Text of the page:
Landing adtech regulations that don’t restrict innovation a ‘tall order’

Mariam Cheik-Hussein
By Mariam Cheik-Hussein | 27 October 2021

Digital agency boss Sarah Melrose has backed calls for regulation in the adtech sector but cautions new rules don’t stifle innovation.

The Australian Competition and Consumer Commission (ACCC) released its final report into its adtech inquiry last month. A key finding was that Google dominated the supply chain which harms businesses and consumers across Australia.

The watchdog noted “significant” competition concerns and argued existing laws are not enough to address the issues. Instead, the ACCC recommended it be given powers to develop new regulations in response.

AdMatic managing partner Sarah Melrose agrees there should be regulations but says they need to be thoroughly considered due to the sector's complexity.

“The adtech supply chain is complex to understand in its entirety and is constantly advancing and evolving for the benefit of not only advertisers, but consumers too,” Melrose tells AdNews.

“Any such regulation imposed therefore must not remove or dilute innovation and advertising advances in any way, so that the adtech industry can continue to propel forward.”

Melrose adds that for regulators to understand the supply chain in depth in order to make such regulatory decisions without restricting innovation is a “tall order”.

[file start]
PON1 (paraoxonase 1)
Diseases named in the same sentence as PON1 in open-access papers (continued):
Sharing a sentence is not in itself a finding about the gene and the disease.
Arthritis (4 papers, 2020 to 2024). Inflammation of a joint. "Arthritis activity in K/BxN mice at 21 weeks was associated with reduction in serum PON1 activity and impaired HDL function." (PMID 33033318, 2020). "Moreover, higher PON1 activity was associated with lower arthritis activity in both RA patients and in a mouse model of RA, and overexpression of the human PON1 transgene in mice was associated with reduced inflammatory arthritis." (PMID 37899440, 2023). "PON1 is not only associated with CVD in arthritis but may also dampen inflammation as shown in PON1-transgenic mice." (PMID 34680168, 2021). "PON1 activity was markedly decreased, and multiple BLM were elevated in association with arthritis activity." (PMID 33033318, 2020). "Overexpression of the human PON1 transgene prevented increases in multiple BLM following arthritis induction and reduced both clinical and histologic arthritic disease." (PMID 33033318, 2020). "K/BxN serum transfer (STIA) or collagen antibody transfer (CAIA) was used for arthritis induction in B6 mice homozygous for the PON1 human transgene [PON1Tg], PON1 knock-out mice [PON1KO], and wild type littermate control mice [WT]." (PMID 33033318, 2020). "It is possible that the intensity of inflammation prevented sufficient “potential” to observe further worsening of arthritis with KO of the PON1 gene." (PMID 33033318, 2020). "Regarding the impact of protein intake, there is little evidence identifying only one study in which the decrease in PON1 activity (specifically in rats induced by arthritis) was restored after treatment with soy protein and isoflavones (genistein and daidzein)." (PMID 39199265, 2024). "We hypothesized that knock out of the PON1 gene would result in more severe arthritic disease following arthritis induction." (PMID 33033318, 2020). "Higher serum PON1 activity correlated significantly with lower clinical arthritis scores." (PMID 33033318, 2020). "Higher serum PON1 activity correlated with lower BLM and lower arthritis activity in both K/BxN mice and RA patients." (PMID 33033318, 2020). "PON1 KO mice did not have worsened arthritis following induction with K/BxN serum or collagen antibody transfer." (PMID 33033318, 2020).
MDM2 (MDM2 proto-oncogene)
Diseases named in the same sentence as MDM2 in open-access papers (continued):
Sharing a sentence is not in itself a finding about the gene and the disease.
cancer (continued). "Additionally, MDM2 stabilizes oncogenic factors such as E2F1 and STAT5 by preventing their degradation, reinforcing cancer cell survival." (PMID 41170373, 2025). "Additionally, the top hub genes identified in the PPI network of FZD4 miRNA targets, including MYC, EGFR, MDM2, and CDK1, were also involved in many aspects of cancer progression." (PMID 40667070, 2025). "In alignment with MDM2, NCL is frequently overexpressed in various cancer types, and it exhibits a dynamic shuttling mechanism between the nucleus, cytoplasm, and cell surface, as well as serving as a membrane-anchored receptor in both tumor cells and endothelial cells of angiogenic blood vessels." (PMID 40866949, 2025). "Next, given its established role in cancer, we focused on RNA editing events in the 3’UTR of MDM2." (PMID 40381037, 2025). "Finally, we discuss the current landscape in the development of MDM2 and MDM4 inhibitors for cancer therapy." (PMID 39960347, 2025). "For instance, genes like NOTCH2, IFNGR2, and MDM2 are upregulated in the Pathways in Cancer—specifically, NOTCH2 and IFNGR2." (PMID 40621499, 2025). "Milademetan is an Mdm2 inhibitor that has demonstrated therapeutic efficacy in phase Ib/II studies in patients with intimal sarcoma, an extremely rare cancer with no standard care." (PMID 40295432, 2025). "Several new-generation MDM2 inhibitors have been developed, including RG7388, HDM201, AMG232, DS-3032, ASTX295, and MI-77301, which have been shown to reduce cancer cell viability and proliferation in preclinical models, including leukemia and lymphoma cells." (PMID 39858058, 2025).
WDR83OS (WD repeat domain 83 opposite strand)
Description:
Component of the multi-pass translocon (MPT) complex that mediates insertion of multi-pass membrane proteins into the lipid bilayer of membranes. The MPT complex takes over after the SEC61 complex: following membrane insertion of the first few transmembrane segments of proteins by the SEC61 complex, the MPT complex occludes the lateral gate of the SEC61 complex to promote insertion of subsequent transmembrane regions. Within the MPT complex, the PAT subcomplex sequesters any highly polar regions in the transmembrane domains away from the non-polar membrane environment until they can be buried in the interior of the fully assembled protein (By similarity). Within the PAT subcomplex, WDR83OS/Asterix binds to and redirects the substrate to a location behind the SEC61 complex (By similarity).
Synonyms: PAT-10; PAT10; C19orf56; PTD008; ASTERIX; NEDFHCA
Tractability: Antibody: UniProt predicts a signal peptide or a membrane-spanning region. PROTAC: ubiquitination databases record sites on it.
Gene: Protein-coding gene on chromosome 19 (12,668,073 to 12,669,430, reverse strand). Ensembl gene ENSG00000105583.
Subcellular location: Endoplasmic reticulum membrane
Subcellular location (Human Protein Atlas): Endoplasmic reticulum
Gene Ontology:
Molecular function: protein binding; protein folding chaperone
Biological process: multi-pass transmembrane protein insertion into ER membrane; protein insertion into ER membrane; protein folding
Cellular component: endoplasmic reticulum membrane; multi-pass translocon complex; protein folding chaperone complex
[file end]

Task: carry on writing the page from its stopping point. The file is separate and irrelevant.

“It could be just as damaging if rules and regulations are made by people who do not fully understand the intricacies of adtech and advertising solutions,” she says.

“The right people for the job must be selected who understand adtech and supply chain management thoroughly, to balance the fine line between reasonable regulation and ensuring fair competition, whilst avoiding burdening the entire industry with unnecessary regulation.”

The report estimated Google had a 90-100% share of impressions for publisher adservers. For SSPs it has 70-80% share of impressions and 40-50% share of revenue.

“There are plenty of great alternatives to Google when it comes to choosing an SSP - Pubmatic, Telaria, OpenX to name a few and this shows in the data,” Melrose says.

“Clearly, there is something useful about Google's products or they wouldn’t have ~50% share of SSP revenue in market.

“Yet when it comes to adsevers, it’s no wonder the majority of advertisers and publishers choose Google's adserver when the competition and viable adserver alternatives are nowhere to be found. It’s unfair to blame the owners of that life raft for dominating the sea, if that brand of life raft is the only one that won’t sink. Unfortunately, they are now a victim of their own success.”

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